"This pioneering work is clear, insightful, and well-organized. Its author makes a courageous case for using language, and specifically English, for peaceful purposes (inter)nationally, making the book relevant to those researching and teaching languages, psychology, applied linguistics, and peace studies." - Professor Dr Francisco Gomes de Matos, Federal University of Pernambuco, Brazil
The end of the twentieth and beginning of the twenty-first centuries have witnessed a large scale increase in demands for international peace keeping mechanisms. Because of a complex history of spread and power, English has become the de facto lingua franca of international communication and negotiation, and the inevitable accompaniment to this is the growth in hostility against the perceived imperialism of the English language. This book argues that the growth of English(es) as a lingua franca has the potential to foster closer bonds between communities, countries and continents. Using the background methodology of Peace Studies, Patricia Friedrich applies political theory to linguistic evidence, to show how English can be instrumental both in the restoration of peace and in the building of social justice. In this analysis, the language classroom emerges as a central site in conflict prevention.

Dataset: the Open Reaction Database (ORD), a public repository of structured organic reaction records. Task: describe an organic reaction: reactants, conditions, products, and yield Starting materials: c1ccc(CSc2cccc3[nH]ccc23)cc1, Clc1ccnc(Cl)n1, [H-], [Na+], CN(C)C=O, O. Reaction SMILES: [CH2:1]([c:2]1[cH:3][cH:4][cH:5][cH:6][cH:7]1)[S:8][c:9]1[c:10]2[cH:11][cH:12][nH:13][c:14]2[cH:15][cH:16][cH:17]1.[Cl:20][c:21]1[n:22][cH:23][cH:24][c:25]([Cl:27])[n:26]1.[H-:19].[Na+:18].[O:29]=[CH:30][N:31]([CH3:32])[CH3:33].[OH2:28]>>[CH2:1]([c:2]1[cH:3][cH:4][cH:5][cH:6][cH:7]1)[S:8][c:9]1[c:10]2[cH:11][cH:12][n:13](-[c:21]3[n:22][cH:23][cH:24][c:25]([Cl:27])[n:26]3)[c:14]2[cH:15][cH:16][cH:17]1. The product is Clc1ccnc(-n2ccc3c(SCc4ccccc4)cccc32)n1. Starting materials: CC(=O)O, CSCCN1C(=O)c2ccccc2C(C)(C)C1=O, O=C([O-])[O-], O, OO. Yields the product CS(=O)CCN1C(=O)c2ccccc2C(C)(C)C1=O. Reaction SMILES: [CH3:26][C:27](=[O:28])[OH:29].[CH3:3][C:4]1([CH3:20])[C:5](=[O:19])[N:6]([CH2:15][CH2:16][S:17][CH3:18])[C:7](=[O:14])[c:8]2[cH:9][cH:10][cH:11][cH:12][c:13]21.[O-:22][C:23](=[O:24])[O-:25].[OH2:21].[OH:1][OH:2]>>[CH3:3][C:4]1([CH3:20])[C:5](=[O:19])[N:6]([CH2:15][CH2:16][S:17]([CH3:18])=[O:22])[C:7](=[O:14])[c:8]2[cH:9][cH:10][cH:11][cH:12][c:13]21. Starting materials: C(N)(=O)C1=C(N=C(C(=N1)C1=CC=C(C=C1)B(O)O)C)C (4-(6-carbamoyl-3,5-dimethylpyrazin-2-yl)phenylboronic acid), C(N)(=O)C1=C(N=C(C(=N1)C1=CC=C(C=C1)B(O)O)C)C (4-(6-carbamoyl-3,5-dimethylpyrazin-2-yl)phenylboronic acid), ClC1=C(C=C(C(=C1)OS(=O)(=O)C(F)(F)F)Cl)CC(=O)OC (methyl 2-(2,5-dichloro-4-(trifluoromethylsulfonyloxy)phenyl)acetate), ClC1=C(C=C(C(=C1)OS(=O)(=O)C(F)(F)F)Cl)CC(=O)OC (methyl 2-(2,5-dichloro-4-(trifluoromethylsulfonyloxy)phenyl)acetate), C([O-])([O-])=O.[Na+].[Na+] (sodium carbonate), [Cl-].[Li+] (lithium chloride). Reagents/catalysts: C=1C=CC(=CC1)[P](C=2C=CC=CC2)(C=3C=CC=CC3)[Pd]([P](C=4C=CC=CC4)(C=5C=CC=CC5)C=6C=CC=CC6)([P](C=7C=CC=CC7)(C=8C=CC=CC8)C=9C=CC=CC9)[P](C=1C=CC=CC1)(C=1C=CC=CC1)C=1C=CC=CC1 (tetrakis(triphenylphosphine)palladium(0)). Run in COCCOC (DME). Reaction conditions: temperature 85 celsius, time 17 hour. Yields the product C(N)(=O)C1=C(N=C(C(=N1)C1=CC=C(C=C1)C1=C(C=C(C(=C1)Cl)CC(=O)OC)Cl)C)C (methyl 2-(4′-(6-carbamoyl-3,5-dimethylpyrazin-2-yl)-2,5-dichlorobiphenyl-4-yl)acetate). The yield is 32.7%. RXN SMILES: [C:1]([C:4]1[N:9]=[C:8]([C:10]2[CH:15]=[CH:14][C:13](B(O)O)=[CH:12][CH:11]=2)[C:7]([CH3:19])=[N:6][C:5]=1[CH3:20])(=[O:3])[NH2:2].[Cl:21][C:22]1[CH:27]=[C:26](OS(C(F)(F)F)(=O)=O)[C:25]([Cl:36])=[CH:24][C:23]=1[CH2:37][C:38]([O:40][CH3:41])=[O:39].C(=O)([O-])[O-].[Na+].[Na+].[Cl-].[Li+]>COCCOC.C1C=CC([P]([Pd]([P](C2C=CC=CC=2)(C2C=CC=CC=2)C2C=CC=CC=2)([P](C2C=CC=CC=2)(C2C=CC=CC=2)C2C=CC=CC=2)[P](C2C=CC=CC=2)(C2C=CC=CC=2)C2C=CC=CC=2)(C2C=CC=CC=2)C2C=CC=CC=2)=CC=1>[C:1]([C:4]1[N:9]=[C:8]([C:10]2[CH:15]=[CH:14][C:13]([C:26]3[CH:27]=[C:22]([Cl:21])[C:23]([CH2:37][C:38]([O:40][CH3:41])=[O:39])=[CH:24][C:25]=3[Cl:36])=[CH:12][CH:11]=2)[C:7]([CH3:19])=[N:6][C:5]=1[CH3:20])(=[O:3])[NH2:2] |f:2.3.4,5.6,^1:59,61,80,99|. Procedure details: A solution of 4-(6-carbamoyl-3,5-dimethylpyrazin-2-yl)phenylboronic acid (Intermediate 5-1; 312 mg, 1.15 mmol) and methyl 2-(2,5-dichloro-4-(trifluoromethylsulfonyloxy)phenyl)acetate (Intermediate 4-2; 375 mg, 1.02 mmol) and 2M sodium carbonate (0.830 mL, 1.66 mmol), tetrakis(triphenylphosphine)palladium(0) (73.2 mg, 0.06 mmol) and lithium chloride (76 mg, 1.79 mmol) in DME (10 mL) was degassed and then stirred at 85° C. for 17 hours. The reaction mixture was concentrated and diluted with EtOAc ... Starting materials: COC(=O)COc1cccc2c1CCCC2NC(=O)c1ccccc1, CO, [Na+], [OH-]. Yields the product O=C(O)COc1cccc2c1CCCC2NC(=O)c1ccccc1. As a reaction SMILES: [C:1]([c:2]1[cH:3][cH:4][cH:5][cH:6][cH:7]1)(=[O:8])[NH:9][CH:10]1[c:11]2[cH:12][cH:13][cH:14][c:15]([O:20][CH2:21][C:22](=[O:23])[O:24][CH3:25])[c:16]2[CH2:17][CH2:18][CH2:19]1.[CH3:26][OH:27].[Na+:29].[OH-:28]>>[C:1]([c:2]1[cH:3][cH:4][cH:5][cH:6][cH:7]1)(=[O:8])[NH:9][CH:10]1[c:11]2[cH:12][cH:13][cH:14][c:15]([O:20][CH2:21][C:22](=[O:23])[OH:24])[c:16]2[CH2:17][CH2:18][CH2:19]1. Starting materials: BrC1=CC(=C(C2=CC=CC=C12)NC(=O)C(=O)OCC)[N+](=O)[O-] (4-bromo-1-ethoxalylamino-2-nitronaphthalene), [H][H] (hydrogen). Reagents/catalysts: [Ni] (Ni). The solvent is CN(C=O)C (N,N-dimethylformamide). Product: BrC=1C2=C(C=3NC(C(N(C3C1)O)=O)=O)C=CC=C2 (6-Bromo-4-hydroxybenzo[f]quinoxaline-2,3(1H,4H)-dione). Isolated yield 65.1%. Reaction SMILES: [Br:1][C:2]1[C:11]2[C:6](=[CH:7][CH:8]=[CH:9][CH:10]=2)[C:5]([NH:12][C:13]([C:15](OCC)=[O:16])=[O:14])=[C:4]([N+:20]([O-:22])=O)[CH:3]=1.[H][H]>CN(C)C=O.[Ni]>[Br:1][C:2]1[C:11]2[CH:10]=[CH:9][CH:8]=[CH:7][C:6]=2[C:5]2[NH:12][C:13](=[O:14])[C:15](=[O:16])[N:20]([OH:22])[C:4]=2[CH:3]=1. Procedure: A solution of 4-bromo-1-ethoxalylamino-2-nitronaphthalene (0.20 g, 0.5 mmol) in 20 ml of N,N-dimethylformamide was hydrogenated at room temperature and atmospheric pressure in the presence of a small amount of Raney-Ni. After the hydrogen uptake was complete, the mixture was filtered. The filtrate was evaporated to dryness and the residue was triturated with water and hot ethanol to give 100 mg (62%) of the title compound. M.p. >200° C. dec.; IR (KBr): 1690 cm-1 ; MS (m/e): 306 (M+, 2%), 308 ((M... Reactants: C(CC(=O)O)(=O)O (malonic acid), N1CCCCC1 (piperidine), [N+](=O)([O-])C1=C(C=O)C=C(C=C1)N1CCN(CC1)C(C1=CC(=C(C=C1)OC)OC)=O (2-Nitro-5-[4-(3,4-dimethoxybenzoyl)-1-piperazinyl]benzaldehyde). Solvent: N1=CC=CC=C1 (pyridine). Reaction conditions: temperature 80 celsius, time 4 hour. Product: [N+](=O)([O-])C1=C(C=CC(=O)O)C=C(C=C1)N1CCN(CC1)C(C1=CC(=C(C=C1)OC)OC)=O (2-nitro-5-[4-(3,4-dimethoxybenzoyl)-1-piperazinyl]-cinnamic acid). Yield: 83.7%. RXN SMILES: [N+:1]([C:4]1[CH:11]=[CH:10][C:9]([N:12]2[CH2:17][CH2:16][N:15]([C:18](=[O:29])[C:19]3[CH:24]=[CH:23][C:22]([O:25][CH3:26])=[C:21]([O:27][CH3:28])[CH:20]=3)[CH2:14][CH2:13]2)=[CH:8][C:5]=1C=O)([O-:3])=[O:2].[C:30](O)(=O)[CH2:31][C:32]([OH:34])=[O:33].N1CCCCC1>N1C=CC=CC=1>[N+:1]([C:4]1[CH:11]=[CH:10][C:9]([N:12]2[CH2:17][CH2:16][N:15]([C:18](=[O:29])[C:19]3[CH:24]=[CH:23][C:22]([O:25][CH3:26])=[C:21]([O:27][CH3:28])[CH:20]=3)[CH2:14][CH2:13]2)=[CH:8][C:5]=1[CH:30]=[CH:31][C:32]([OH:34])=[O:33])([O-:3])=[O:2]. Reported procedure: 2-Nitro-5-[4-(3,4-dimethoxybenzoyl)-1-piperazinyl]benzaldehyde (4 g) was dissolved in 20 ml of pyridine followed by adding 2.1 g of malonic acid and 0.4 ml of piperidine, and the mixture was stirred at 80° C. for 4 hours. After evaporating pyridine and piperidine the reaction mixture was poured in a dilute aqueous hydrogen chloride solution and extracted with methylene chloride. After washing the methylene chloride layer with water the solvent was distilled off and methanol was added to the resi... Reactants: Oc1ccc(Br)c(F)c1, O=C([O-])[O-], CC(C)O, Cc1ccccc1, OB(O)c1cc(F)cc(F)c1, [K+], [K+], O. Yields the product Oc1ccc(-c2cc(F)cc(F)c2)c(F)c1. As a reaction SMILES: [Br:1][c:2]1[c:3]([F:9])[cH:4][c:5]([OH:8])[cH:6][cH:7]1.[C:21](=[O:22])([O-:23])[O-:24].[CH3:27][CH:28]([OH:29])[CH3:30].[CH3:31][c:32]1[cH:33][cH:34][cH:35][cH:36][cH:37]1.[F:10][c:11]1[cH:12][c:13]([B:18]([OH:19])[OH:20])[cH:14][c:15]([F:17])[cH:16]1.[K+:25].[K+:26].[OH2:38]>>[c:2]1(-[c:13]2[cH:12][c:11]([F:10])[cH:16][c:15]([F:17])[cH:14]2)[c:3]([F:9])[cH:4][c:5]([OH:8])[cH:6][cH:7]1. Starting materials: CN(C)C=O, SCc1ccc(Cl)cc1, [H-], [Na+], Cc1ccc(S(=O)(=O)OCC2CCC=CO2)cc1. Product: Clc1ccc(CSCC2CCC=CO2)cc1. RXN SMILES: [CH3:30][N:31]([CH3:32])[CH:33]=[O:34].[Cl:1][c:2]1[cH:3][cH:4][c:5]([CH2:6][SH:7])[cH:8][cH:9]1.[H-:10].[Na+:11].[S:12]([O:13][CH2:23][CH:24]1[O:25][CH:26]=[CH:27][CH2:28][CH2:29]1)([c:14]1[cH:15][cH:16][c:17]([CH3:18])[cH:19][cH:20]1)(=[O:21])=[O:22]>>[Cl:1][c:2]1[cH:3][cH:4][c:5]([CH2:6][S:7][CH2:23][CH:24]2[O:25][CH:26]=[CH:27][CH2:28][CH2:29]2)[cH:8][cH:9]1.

A fascinating, innovative study of the place of the English language in the modern world, this book will be of interest to academics researching applied linguistics or world Englishes.